I am turning my guilt into search for balance in my own use of Shakespeare’s works. Studying Shakespeare doesn’t have to be solely “exposure to great literature.” It can be an opportunity for students to interact with a text in the American zeitgeist and form their own opinions. Our kids should interrogate the merit of Shakespeare’s plays and the amount of attention his work gets. Students can better disrupt the narrative of Shakespeare as inherently good, classic literature if they have some knowledge of his work and the history of his influence.
A Question of Balance
One way to find balance is to consider how frequently Shakespeare is required during a student’s time in school. Because of his place in the canon, Shakespeare may be over-represented in a school’s curriculum (some schools, I discovered, have students reading one play a year from 6th grade to graduation). We should question the amount of time we require study of his work compared to other writers.
At my school, I plan to ask if it’s possible to require that students read only one or two—instead of the current three—Shakespeare plays in their time with us.
We can also rethink how we use his texts. Can we involve students in the conversation, teaching them to interrogate why Shakespeare is more prevalent in our society than James Baldwin, Lois-Ann Yamanaka, or other writers from nonwhite backgrounds? Could we use excerpts of Shakespeare’s works as supplemental reading in conversation with other texts for critical analysis? Could we provide students experiences with Shakespeare while still making space for authors whose voices should not be ignored?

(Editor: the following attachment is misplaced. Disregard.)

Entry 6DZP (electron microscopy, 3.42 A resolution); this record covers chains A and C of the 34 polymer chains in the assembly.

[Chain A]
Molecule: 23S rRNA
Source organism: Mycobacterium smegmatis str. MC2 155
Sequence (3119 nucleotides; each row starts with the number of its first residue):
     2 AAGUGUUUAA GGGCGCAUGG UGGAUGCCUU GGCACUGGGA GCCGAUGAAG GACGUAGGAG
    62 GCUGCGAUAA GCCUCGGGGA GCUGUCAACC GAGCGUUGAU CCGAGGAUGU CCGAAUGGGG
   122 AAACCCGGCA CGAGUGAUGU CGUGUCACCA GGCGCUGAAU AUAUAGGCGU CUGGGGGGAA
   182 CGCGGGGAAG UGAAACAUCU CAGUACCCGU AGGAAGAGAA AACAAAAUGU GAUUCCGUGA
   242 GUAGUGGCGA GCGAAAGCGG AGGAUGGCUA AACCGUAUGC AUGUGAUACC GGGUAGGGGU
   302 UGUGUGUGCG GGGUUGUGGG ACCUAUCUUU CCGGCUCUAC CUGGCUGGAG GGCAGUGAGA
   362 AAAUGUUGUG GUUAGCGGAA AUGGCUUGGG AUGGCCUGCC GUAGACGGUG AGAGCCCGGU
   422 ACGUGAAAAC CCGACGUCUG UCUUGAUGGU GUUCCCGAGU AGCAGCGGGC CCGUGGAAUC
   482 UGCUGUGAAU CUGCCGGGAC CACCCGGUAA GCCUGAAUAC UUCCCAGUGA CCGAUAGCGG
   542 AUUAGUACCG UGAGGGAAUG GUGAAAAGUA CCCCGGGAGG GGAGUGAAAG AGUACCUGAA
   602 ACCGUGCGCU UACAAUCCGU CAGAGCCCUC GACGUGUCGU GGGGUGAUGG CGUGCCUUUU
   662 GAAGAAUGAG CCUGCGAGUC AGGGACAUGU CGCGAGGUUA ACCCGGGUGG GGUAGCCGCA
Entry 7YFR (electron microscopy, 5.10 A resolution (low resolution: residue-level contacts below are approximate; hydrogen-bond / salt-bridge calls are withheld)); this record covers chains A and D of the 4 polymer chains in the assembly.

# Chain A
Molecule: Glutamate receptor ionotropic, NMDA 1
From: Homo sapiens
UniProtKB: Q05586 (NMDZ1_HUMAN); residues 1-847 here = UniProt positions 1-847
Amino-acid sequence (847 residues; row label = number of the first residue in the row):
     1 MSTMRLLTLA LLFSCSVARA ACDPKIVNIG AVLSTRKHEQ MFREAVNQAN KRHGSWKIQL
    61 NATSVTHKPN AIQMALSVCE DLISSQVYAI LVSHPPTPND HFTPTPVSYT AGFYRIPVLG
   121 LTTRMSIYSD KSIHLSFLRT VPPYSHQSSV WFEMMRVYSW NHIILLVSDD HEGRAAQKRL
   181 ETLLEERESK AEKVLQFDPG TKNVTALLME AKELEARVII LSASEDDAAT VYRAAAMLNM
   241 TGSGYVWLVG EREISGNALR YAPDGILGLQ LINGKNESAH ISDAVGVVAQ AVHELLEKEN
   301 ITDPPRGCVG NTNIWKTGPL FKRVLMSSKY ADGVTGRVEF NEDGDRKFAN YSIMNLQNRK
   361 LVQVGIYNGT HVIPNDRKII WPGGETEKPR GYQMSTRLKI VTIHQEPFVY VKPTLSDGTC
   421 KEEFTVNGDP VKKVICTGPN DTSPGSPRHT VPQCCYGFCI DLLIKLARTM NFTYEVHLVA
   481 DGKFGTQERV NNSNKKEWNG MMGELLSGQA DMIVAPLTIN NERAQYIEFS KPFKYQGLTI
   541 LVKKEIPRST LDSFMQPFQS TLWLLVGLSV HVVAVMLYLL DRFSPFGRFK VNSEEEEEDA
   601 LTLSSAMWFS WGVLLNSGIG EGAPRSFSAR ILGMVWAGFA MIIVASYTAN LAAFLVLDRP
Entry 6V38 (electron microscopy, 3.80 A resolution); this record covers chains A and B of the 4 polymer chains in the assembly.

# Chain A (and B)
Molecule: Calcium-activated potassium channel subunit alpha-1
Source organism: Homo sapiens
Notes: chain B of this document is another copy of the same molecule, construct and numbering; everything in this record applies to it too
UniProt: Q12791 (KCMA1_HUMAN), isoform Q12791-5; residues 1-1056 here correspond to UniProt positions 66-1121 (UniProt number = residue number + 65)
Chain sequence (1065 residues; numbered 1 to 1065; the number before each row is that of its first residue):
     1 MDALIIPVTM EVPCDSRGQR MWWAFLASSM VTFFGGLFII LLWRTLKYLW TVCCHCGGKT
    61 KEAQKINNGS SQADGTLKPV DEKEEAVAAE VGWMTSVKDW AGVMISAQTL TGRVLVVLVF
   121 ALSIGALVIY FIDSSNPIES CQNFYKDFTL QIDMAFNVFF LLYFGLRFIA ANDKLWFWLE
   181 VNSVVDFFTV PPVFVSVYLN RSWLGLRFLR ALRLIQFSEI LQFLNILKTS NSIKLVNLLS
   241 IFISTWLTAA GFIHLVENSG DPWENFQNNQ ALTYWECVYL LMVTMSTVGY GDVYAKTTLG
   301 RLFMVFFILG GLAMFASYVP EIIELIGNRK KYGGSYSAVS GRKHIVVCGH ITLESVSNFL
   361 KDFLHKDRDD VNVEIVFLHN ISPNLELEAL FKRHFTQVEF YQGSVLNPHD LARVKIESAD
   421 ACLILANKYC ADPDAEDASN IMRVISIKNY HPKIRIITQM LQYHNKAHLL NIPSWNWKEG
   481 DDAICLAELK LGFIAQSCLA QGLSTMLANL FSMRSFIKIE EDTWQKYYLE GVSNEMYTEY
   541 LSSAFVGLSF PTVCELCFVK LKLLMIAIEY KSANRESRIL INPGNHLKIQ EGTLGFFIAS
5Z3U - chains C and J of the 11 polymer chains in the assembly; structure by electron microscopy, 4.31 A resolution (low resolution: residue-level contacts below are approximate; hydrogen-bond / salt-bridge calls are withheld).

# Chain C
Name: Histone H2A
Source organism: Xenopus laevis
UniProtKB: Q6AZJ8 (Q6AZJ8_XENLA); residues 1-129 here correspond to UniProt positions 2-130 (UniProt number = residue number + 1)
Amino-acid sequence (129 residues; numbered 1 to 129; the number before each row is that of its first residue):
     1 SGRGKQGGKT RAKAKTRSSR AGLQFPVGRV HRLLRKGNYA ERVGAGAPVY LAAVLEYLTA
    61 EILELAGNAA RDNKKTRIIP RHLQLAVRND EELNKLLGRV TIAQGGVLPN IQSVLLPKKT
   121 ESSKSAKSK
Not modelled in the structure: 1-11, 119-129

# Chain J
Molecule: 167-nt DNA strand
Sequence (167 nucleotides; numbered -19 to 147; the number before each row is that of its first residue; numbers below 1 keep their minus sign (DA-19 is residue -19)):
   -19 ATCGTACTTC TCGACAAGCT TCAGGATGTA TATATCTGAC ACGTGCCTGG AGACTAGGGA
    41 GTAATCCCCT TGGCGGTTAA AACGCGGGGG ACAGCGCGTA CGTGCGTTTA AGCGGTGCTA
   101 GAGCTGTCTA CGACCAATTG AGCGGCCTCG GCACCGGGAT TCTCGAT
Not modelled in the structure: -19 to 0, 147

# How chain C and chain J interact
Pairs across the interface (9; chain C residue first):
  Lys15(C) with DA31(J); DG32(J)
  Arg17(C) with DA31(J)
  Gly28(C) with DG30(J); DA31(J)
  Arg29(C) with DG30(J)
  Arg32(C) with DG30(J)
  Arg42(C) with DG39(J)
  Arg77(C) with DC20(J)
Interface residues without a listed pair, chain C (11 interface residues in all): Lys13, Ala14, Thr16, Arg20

I believe we can and should. Additionally, we can leverage Shakespeare’s power in the literary world to discuss important issues like race and gender roles with our students. I use Romeo and Juliet to have conversations about toxic masculinity and how men are treated when they show emotion. Why does Romeo say love has made him more effeminate? What can we learn from this language about masculinity at that time? Why is Romeo berated when he cries after being banished?
One way this could work, at the high school level, is to share that NPR "Code Switch" episode, called "All That Glisters Is Not Gold," with students. In it, Shakespeare scholar Ayanna Thompson says there are “three toxic [Shakespeare] plays that resist rehabilitation and appropriation.” Students could choose one play to research (read excerpts, scholarly works, see parts of the film, etc.). Afterward, students could share whether they agree or disagree with Thompson, and possibly recommend an alternative play.
The Folger Shakespeare Library provides a good resource on using The Merchant of Venice and an adaptation called District Merchants to help students grapple with identity and difference. The Tempest can be taught through a post-colonial lens, comparing Caliban’s search for belonging and anger at Prospero to the feelings of historically colonized people. Othello is ripe for discussions about racism now, the history of racism, and how we treat “the Other.”
We must “give up Shakespeare worship,” as the Folger Shakespeare Library’s education program says. Simply because Shakespeare is prevalent does not mean his writing is sacred. Believing and teaching our students that all his works are fundamentally “good” is a disservice to our kids.
Teachers must be upfront about the problematic aspects of Shakespeare’s plays. We must call out the misogyny in The Taming of the Shrew, the racism in Othello, and the anti-Semitism in The Merchant of Venice. When I read Romeo and Juliet with my students, I pause, give a thumbs-down, and say “Boo” when the play says something misogynistic. Then, we discuss why it’s problematic. Students deserve to interrogate, disagree with, and even dislike Shakespeare’s plays.